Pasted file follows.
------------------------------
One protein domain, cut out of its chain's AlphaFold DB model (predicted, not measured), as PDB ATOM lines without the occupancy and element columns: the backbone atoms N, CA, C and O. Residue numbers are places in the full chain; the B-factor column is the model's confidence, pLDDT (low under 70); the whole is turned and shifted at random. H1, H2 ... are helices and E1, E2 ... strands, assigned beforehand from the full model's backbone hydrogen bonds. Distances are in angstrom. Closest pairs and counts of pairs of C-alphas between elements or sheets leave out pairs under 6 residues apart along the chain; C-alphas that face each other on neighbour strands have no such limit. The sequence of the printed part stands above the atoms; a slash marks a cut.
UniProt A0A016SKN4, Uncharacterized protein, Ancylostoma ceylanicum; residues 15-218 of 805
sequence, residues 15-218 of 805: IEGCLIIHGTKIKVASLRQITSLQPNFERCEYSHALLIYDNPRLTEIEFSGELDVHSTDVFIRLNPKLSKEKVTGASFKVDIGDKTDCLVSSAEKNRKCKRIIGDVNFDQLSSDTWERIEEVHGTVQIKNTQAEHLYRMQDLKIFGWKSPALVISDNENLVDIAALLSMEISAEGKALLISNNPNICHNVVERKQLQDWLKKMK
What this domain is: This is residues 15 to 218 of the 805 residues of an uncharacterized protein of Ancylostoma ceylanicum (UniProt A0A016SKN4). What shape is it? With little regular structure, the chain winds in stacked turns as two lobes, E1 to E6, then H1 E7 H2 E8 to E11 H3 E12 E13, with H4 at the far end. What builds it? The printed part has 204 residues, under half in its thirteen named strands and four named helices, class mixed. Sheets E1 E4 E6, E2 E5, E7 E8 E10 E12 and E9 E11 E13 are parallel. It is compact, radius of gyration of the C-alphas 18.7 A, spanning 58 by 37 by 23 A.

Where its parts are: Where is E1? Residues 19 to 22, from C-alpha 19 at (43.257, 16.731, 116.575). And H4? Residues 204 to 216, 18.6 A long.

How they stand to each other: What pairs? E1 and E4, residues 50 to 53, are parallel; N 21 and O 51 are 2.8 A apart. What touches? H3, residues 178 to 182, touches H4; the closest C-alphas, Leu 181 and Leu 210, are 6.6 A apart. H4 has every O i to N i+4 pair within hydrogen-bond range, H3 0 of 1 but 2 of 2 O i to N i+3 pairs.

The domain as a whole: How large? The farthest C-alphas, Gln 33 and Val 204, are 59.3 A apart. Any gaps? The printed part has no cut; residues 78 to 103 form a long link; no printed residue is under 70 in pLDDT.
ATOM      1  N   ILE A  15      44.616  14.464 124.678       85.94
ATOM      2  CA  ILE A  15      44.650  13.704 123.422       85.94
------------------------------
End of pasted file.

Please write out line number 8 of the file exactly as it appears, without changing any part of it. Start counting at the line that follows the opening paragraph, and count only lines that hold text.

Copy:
ATOM      2  CA  ILE A  15      44.650  13.704 123.422       85.94